Do I Need to Hire a Personal Injury Attorney to File a Claim?
If you get injured in an accident in Kansas City, you may be entitled to financial compensation. Whether or not you need to hire a personal injury attorney to represent you during the claim depends on the details of your case. Although no law requires you to hire a lawyer, it can be beneficial to plaintiffs and defendants alike. Find out the best circumstances to hire a personal injury attorney.
Cases That Often Require Professional Legal Assistance
You are not obligated to hire an attorney in a civil lawsuit in Missouri. Doing so, however, could be integral to the success of your case. Most people can handle simple or small injury claims on their own to save on legal fees. If you have a serious or complicated personal injury case, however, you could benefit from hiring an attorney. Some examples of cases that may require an attorney include:
- High-stakes cases, such as those involving catastrophic injuries
- Claims that are worth more than $10,000
- Cases with liability disputes or multiple defendants
- Cases where the plaintiff shares liability
- Claims where the insurance company is taking advantage of the claimant
- Cases involving the wrongful death of a victim
In general, you should hire a personal injury lawyer if you suffered serious injuries, you have already maxed out the available insurance limits, you need assistance negotiating with an insurance company or you don’t wish to research the law on your own. You can always schedule a free consultation in Kansas City to learn more about your case and the surrounding laws at no cost or obligation.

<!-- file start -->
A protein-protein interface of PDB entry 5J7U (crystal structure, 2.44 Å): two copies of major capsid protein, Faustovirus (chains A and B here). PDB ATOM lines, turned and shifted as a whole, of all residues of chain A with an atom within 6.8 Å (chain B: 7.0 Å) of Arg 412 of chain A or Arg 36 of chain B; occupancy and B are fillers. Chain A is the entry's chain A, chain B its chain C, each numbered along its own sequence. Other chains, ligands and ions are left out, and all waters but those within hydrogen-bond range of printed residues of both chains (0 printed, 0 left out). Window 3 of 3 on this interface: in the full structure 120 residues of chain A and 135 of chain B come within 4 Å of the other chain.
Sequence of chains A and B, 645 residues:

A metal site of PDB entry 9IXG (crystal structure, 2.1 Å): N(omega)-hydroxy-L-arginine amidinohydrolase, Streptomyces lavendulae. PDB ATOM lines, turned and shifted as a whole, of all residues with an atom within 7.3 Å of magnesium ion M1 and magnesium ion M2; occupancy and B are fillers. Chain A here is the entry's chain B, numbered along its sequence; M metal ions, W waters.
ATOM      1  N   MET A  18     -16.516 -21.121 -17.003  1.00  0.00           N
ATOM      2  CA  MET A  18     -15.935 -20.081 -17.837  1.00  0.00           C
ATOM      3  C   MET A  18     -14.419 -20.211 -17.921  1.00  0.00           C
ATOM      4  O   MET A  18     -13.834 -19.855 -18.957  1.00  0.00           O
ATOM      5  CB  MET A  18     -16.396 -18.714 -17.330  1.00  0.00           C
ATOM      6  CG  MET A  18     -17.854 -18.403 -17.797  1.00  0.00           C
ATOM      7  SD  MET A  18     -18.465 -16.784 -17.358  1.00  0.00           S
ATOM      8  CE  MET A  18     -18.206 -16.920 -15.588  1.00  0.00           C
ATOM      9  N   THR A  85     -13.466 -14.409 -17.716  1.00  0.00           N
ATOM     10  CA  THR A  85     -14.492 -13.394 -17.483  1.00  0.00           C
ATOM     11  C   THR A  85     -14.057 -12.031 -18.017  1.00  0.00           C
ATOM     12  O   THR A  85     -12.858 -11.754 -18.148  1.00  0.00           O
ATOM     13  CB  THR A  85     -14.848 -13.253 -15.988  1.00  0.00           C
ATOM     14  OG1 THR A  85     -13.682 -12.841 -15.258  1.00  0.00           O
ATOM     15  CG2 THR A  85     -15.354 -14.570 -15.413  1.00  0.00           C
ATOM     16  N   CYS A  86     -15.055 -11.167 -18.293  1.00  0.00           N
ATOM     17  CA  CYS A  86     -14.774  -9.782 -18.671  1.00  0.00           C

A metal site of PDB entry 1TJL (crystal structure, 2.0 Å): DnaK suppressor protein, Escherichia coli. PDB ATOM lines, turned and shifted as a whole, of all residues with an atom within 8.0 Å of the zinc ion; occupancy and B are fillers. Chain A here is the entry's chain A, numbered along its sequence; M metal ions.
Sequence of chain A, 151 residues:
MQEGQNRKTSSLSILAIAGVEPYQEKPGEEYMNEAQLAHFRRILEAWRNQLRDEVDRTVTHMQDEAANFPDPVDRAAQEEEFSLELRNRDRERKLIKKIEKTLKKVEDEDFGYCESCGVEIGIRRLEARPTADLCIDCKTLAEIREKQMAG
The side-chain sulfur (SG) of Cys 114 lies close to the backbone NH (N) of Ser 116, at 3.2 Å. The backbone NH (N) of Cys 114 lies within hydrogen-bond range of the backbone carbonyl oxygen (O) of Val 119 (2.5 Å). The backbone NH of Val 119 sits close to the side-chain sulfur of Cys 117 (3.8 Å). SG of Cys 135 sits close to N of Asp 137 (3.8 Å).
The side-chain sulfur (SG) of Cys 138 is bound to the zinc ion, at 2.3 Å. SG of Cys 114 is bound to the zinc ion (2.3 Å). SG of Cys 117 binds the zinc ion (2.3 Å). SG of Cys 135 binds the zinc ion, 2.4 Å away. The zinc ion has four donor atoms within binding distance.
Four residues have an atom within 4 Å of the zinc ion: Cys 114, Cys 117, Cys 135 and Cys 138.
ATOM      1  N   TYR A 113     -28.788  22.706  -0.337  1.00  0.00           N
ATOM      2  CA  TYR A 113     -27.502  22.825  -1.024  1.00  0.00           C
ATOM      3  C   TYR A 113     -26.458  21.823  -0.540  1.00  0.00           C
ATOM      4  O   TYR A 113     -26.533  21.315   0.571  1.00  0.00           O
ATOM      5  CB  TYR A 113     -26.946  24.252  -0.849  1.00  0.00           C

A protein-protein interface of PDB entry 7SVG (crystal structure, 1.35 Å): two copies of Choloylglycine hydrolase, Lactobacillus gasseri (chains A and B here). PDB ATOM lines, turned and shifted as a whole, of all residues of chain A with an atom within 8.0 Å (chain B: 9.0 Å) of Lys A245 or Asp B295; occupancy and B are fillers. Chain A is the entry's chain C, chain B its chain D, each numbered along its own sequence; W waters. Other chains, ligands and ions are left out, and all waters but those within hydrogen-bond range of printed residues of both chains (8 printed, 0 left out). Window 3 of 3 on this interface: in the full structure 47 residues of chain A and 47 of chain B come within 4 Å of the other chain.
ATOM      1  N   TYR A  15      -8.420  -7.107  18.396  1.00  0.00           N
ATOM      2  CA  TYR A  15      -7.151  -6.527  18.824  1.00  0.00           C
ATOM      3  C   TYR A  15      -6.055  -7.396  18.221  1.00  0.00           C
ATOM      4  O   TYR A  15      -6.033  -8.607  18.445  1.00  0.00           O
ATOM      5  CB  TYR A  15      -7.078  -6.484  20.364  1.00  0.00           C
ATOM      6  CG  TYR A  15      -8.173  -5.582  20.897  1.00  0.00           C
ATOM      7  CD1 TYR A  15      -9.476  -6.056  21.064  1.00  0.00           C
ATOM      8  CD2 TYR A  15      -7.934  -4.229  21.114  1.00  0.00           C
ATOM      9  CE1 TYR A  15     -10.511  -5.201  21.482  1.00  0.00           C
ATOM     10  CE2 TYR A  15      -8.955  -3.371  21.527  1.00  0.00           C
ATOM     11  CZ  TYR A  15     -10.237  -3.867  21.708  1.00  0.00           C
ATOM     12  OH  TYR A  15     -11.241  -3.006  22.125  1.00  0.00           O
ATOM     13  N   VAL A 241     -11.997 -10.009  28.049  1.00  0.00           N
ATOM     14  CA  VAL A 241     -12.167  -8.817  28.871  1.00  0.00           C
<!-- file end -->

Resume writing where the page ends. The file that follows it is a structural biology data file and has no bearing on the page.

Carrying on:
Can I Hire a Personal Injury Attorney for Small Claims in Missouri?
In most instances, you do not need an attorney for a small claim, or a claim that is worth less than $10,000. You should be able to handle this type of case on your own and still recover fair financial compensation for your losses. That being said, there are situations when consulting with an attorney can be beneficial. If you are unsure of the value of your claim or whether an insurance company is offering an adequate settlement, for example, an attorney can answer these questions for you. You may need to hire a lawyer for a small claim if you run into obstacles during your claim or if the other side of your case has hired a lawyer. Certain personal injury lawyers will not take on clients in the small claims court. This is because the payout would not be worth the attorney’s time, as most personal injury lawyers work for a percentage of the client’s final payout. You will have to search for an attorney who specifically accepts small claims.
What Are the Benefits of Hiring a Personal Injury Lawyer?
If you’re on the fence about hiring a personal injury attorney to represent you, consider the pros and cons. Although each case is unique, in general, having an attorney represent you can lead to the following advantages:
- You can rest and relax while an attorney does the legal work for you.
- You don’t have to understand the law or how to navigate a lawsuit.
- You won’t rush into a settlement that undervalues your injuries.
- You will have the means to fight for maximum financial compensation for a serious injury.
- You will increase the chances of a successful case outcome.